We are picking from where we left yesterday on the theme of preaching tolerance. If we are to write a hundred editorials on this topic, we would be in our right to do so, given the threat to our national fabric by the hectoring din of tribalism, regionalism and all the other divisive isms being trumpeted all over The Gambia.

People everywhere have historically located themselves, socially and psychologically, within distinct social groups. In this era of globalisation, the practice has reached a higher level. Other than race or colour of skin, people are divided in terms of gender, religion, ethnicity, language, community, politics, nation, and even things like profession, sports team and favourite cold drink. The pervasive electronic social media multiplies and entrenches such identities.

That persons with similar characteristics cluster is not a disconcerting outcome. Due to shared beliefs and practice, a Muslim or a Christian will generally associate with persons of his or her own faith. But when these clusters turn into arenas for hostility and conflict like and when hostile divisions prevail, it becomes a serious issue. All aspects of life are then framed in terms of us (the good ones) versus them (the bad ones). The desire to find common ground and compromise is constricted as people are embroiled in continuous conflicts over the rights, role and social status of their identity groups. When not checked, antagonisms of this sort boil over into violent conflict with deadly outcomes.

Besides specific biologic features, a human is marked by features like ability to reason, create and talk, name, ancestry, community, language, personality, educational and work trajectories, political affiliation, among many other features, which in their totality distinguish him or her as a unique person. Your personal identity is constituted by this complex totality.

Personal identity has both subjective and objective aspects. It is not just what you actually are but also what you think you are and what others think you are. It has aspects you inherited and aspects that emerged from the social and physical environment in which you grew up and live. It has aspects that are beyond your control and those that are, at least partly, under your control. It has elements of authenticity as well as elements you display to others to create an impression. And it is not a fixed, rigid entity but subject to change over time.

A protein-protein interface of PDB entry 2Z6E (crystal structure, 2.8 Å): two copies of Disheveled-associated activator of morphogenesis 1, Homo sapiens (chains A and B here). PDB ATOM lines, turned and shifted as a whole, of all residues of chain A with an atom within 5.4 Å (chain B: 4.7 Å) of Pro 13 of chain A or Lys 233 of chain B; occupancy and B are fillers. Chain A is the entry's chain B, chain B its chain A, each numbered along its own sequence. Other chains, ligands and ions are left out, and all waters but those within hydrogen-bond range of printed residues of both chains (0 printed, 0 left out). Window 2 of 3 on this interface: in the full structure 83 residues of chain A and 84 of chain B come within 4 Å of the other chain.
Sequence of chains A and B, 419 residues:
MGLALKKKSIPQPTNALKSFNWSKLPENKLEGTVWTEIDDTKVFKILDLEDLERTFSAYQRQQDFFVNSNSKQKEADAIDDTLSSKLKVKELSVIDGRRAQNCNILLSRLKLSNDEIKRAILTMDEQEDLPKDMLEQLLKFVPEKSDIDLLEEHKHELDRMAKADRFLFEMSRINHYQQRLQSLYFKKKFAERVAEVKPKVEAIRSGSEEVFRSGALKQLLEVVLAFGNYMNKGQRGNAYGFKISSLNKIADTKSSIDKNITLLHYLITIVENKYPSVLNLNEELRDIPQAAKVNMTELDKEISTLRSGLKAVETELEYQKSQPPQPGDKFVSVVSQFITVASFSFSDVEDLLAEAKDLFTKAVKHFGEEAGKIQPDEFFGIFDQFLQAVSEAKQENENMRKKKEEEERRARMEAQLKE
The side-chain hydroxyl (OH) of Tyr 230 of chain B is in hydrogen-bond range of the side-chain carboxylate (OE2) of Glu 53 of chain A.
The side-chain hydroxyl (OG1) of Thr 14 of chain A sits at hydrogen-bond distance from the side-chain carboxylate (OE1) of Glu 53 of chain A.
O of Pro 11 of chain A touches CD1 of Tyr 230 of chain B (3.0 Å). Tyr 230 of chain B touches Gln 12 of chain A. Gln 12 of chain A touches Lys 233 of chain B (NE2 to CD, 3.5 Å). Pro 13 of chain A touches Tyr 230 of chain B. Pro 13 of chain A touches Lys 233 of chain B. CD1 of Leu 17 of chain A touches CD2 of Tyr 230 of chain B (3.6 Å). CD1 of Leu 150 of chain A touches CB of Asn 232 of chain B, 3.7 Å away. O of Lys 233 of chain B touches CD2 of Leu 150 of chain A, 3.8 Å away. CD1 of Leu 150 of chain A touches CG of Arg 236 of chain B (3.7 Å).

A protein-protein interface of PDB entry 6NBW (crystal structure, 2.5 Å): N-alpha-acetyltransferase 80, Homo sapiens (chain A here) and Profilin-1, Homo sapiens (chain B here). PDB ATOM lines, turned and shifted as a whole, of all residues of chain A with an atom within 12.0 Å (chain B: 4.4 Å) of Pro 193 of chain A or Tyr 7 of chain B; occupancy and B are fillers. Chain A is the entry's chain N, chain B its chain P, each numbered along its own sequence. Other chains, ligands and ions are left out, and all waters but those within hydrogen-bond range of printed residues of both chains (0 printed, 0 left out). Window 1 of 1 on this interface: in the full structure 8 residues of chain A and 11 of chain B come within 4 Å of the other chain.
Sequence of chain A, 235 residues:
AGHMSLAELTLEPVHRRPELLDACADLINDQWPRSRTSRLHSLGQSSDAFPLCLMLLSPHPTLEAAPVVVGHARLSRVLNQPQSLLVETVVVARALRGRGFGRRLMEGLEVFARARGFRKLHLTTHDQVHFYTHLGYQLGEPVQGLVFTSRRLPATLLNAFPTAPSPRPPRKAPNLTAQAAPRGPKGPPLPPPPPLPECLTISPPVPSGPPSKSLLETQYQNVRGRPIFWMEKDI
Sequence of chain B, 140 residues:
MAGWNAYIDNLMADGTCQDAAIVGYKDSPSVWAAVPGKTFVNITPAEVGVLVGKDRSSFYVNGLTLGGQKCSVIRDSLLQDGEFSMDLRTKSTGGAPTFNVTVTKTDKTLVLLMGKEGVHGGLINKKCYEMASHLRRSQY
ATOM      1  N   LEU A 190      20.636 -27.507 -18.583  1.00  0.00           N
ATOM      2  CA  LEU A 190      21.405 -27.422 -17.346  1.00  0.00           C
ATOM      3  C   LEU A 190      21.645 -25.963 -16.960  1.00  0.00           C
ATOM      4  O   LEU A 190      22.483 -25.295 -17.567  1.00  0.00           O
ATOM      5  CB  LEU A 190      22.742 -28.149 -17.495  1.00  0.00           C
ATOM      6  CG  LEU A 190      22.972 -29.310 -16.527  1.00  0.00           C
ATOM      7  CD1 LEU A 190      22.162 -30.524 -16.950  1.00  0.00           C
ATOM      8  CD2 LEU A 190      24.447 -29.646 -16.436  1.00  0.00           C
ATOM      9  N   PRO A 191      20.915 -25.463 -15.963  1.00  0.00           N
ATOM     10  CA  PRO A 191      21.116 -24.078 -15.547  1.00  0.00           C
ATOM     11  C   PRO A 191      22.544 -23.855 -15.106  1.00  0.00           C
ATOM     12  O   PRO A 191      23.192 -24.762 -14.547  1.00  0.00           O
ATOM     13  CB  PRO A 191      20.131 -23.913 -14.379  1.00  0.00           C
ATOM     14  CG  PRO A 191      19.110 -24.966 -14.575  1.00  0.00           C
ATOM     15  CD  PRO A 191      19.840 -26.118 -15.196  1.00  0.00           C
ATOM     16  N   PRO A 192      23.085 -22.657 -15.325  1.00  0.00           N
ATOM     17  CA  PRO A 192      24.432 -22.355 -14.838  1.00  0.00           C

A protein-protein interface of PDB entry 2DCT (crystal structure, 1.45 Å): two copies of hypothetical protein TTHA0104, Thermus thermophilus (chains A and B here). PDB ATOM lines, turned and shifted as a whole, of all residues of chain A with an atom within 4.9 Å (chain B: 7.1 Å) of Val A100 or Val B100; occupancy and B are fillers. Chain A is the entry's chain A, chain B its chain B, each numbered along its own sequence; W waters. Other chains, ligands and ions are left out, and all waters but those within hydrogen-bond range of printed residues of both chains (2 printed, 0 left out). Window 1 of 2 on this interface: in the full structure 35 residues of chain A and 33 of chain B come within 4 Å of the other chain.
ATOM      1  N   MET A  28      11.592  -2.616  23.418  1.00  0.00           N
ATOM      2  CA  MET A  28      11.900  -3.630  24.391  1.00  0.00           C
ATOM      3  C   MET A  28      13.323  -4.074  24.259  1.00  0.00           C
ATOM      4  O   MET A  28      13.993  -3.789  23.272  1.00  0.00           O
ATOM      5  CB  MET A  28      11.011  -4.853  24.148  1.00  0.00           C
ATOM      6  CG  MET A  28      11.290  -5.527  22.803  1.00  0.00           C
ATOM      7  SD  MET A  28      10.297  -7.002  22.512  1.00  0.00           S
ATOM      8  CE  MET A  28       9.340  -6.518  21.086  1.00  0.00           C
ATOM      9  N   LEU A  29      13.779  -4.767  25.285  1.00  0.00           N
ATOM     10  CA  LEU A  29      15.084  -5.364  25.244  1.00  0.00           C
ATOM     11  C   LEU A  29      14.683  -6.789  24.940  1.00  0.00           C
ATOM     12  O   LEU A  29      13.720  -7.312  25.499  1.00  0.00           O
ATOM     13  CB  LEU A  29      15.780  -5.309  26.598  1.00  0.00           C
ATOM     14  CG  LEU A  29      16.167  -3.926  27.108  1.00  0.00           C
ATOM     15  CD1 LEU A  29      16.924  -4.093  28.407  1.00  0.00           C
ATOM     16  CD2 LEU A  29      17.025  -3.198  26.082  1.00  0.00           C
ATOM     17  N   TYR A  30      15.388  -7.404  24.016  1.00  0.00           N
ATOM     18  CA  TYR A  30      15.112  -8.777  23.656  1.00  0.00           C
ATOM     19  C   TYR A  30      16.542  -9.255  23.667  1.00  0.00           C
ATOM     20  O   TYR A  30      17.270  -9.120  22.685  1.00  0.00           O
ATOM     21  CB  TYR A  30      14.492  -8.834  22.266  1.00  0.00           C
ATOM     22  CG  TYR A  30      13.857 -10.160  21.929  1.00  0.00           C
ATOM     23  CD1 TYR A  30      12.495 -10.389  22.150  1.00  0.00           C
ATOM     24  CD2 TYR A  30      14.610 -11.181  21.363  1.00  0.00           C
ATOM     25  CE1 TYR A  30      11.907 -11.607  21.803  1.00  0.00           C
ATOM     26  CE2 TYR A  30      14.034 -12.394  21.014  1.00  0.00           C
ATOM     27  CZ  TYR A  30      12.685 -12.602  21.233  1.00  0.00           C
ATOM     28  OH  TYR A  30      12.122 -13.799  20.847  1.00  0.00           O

Individuals at the same time have another form of identity. Called collective identity and social in form, it is manifested when people sharing features of their personal identities congregate for a particular purpose. Such identity groups are active, not passive entities with roots in history, social and economic structure and politics. When women organised and began to struggle for equality and the right to vote, they constituted an identity group.

And so did people with disabilities when they joined up to demand better access to services and facilities. Many identity groups emerge from long, genuine histories of exclusion, domination and discrimination in society. People from these groups unite to struggle for their rights and removal of social barriers they face. Yet, it is not just the victims of domination but those on the other side, the dominant groups, as well who can and do form identity groups.

Such is the case with Muslims in The Gambia today. About 95 percent of all Gambians professed to be Muslims. Yet within this dominant group, tensions and divisions are rife. In addition to the Sunni-Shi’ite divide, there is the Ahmadiyya question and the more worryingly emergent Wahhabi-Sufi schism. The young clerics schooled in Saudi Arabia or Saudi influenced states have returned to challenge the old order and establish puritanical Islam. Civility has been thrown out of the window and uncouth bashing has become the order of the day. Even the leadership crisis besetting the Supreme Islamic Council is a result of this schism.

The division among Muslims in The Gambia is widening and The Gambia Government through the Department of Religious Affairs should step up and assume its constitutional responsibility and sort out the leadership crisis in the council in the interest of peace and social cohesion in the country. The attitude that things will sort themselves outin good time will not do in this case.

Our nation needs cohesive internal strategies, otherwise the imperial tendency to divide and rule will keep our people at the bottom in perpetuity. Obsession with narrowly construed social identities is driving us towards divisiveness and mutual antipathies. Like the frog that burnt to death as the water in which it floated was heated gradually, we will appear to remain unperturbed as our country burns up politically, socially and economically. Our narrow-mindedness will render us clueless and powerless to confront the greater challenges of how to lift our people out of poverty.

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